Financial Recovery

Keep doing a budget

  1. Rebuild your savings – having savings protects you from financial problems that may arise.
  2. If you postponed home repairs or maintenance or other necessities, you need to evaluate them to see if they need to now be new priorities.
  3. If you cut back in areas, such as auto maintenance, does it now require attention to prevent future problems?
  4. If you stopped paying low priority debts, are you now able to address them?
  5. If you reduced or stopped contributions to a retirement plan, are you now able to resume your full contributions?
  6. If you reduced your insurance or medical coverage, are you now able to resume them?

Credit Card Choices

  1. Have you reduced your reliance on credit card choices? Are you now able to pay your credit card in full each month?
  2. Evaluate your credit card to ensure you have the cheapest credit card available. Make sure you understand all the terms of the card. Do not get a credit card with an annual fee or a high interest rate.
  3. Have you resolved any disputes regarding how much is now due?
  4. If you are unable to payoff your credit card in full each month, are you able to pay more than the minimum payment due?
  5. Are you still using a secured credit card when a lower rate, unsecured card might be available?
  6. Make sure you are not falling prey to “easy credit” offers. These often have hidden fees and hidden costs.

Protecting your home or apartment

  1. If you have caught up on your mortgage or rent payments, have you reviewed your recent bills to ensure that your financial institutional or landlord agree that you are caught up? Are all court cases to related to foreclosure or eviction dropped?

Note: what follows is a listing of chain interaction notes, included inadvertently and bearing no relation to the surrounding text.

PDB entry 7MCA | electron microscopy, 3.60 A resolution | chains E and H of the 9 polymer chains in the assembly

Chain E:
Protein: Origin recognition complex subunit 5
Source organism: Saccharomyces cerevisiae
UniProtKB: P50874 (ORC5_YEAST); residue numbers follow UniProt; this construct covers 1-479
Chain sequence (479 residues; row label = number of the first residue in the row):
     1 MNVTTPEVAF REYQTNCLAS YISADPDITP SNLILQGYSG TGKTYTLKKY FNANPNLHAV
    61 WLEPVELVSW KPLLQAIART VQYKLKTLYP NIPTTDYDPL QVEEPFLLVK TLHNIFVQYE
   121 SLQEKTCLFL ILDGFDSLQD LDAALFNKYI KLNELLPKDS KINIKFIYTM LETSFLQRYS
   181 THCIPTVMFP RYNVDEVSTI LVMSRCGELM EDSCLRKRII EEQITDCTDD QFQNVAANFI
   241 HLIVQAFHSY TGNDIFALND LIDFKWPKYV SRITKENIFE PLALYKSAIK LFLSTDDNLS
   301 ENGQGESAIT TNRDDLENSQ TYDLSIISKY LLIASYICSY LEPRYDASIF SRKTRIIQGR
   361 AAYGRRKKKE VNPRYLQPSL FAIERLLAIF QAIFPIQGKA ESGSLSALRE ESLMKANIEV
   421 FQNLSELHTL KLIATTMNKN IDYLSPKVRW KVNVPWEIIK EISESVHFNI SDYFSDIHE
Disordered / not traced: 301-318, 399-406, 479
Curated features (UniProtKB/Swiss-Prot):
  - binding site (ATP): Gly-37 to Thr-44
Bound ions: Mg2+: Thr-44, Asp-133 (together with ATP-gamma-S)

2. Do you have enough saved to pay for any needed future repairs? Do you have enough saved to get you through future financial difficulties?
  3. If you are still experiencing financial difficulties, have you considered down-sizing your housing? Would a lower payment reduce financial pressure on your household?
  4. Are you implementing utility conservation measures to make your home less expensive to maintain long-term?
  5. Do you have the best and lowest cost home insurance you can get?
  6. Have you applied for real estate tax abatement to which you might be entitled?
  7. Is your escrow payment increase larger than expected? If you’re caught-up on back payments, there might be an error in your escrow. Financial institutions are sometimes careless with escrow account. If you are unable to resolve this issue with your financial institution, you might have to get your lawyer involved.

If you filed for bankruptcy

  1. Make sure you have a copy of your bankruptcy discharge and store it in a safe place.
  2. Make sure you know which debts you are still responsible for paying. These are debts that were not discharged in bankruptcy.
  3. Review your credit report to ensure the debts discharged in bankruptcy are not showing up with an outstanding balance. The balance should be $0. Make sure you resolve any errors on the report.
  4. Are collection agencies still bothering you about debts that were discharged in bankruptcy? If they are, contact your lawyer.
  5. Contact your lawyer if you successfully filed Chapter 13 bankruptcy and are still receiving correspondence from your home or auto lender stating you are behind.